PRESIDENT TRUMP met with North Korean leader KIM JONG-UN at a summit in Singapore yesterday to talk about them giving up their nuclear weapons. Whether you're a Trump fan or not, it's historic. It's the first time a sitting U.S. president has EVER met with a leader of North Korea. Here are six things to know . . .
1. It started with them walking out and shaking hands. It was a FIRM handshake, but Trump didn't YANK like he sometimes does. Kim Jong-Un spoke English and said "Nice to meet you, Mr. President." They talked a little and posed for photos.They also went inside and sat down for more photos after that.
2. After the photo ops, they had a one-on-one meeting with just their translators present. It lasted about 40 minutes. Trump described it as a "very good" meeting, and said they had a, quote, "great relationship."They brought their advisors in after that and kept talking. Chief of Staff John Kelly, Secretary of State Mike Pompeo, and security adviser John Bolton were all there.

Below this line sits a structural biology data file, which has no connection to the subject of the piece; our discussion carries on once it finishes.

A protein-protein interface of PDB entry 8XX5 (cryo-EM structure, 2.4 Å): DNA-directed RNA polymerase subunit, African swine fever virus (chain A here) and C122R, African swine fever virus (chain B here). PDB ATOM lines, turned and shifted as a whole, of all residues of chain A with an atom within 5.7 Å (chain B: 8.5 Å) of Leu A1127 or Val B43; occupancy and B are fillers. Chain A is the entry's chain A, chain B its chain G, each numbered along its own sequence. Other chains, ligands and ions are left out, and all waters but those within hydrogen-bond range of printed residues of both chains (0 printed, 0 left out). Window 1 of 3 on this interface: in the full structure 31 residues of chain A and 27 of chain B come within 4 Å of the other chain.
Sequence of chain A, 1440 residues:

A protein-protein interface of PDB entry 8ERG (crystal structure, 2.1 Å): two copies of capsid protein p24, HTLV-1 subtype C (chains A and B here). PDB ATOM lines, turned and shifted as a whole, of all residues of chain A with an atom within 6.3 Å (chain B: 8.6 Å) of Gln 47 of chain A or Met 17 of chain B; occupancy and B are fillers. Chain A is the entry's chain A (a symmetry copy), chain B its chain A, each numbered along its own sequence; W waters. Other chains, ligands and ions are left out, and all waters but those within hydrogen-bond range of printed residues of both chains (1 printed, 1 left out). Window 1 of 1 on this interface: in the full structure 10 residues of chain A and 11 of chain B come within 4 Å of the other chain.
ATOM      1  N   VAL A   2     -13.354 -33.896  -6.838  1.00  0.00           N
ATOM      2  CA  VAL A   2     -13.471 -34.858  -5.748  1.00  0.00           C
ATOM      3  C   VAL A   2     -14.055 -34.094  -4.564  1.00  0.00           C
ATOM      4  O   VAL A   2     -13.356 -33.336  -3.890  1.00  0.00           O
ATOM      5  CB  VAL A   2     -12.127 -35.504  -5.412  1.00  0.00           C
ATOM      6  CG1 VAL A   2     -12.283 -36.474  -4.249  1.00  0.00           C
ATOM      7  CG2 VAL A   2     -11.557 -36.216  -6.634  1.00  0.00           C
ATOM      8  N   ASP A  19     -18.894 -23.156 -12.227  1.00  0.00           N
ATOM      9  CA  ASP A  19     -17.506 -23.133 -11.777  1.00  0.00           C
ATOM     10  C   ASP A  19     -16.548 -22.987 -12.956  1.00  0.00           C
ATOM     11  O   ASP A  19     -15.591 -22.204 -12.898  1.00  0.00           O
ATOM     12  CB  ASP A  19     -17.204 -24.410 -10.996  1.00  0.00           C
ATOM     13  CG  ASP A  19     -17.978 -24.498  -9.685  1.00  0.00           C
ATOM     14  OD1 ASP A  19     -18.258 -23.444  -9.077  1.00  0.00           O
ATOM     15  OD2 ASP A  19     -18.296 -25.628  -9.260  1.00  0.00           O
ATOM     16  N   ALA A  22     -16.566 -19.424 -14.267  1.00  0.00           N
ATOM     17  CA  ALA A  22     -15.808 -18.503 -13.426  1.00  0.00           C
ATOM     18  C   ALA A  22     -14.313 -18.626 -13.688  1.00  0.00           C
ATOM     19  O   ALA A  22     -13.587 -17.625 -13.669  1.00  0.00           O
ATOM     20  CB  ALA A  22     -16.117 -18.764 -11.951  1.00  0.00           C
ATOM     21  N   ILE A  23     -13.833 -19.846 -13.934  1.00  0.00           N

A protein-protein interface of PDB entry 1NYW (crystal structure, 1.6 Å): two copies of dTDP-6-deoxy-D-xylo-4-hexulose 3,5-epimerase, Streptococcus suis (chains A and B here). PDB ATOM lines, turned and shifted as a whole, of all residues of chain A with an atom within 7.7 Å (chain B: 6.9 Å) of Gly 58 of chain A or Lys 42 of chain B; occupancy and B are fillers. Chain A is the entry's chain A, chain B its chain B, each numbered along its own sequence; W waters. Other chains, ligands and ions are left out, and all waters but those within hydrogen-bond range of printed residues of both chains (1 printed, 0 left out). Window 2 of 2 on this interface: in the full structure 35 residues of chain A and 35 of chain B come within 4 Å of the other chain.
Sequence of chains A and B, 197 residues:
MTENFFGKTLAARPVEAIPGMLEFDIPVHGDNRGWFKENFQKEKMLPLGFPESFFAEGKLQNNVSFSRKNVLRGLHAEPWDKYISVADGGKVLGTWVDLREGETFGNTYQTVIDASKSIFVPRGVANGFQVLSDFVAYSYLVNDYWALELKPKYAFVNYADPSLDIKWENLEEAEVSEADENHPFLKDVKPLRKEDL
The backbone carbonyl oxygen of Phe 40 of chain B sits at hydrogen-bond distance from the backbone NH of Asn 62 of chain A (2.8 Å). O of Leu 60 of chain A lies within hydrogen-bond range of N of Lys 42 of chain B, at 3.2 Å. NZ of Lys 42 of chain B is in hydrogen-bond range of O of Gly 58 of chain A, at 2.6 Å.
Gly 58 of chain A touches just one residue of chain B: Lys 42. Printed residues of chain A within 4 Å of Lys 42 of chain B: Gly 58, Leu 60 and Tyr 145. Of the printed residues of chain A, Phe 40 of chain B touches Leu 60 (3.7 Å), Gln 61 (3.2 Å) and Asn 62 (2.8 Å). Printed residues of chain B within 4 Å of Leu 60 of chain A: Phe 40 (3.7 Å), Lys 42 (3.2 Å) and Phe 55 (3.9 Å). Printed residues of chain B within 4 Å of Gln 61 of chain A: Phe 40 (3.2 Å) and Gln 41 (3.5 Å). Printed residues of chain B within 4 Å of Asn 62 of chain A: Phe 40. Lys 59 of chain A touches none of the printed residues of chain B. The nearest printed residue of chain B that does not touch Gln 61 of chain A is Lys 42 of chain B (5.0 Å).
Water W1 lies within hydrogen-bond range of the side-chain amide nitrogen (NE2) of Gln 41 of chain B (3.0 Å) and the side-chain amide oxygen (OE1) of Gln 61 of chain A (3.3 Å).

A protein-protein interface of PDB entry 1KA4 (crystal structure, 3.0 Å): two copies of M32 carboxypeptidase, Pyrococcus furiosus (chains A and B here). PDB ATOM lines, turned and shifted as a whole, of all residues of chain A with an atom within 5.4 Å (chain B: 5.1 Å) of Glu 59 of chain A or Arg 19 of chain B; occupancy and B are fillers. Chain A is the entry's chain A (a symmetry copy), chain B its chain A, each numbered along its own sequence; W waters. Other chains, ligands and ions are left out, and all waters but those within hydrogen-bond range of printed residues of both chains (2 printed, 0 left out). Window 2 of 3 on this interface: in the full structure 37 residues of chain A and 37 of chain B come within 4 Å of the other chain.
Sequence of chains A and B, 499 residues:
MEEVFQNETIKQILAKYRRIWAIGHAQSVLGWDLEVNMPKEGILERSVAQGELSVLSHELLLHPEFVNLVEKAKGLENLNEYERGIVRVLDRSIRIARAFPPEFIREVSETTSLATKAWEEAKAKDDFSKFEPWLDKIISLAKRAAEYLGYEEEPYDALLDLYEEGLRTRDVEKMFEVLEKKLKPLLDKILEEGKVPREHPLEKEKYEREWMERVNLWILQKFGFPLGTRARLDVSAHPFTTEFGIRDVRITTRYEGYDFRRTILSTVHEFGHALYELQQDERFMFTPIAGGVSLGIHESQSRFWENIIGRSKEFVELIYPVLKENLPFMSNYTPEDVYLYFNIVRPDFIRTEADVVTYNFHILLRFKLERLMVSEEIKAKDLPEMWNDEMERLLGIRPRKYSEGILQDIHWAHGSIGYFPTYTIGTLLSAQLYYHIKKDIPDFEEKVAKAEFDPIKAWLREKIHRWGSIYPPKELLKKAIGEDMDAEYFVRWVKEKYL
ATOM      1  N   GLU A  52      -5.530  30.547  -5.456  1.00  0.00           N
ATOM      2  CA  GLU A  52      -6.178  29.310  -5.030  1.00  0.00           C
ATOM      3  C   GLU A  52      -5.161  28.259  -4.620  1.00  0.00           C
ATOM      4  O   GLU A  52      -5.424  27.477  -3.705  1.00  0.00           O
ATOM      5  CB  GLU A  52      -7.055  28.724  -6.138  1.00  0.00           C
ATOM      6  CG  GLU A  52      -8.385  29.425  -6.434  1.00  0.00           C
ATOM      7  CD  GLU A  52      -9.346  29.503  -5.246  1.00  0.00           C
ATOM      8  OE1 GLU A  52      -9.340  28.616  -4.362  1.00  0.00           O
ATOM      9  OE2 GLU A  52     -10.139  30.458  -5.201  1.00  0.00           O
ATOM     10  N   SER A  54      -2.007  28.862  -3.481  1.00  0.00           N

3. After that, they had lunch. If you care, it included prawns, a beef short rib confit, fried rice, and Häagen-Dazs ice cream for dessert.
4. DENNIS RODMAN also flew to Singapore to offer his support. He's visited with Kim Jong-Un in North Korea a bunch of times, and knows Trump from "Celebrity Apprentice". So as weird as it is, "The Worm" is involved in this whole thing.
5. Before any of this, Trump got on Twitter and went after his critics for saying the meeting was a bad idea. He used the phrase "haters and losers," and basically said it's all going great, and that they've run out of things to criticize him for.
6. It could be YEARS before we know if the meeting with Kim Jong-Un accomplished anything major. Some people are comparing it to when Nixon opened up relations with China, and saying that Trump could win the Nobel Peace Prize for it.Others say it just gave Kim Jong-Un what he wants, which is to be legitimized and elevated as a world leader. And he got the meeting by threatening us with NUKES. So that might be dangerous precedent to set for other countries moving forward.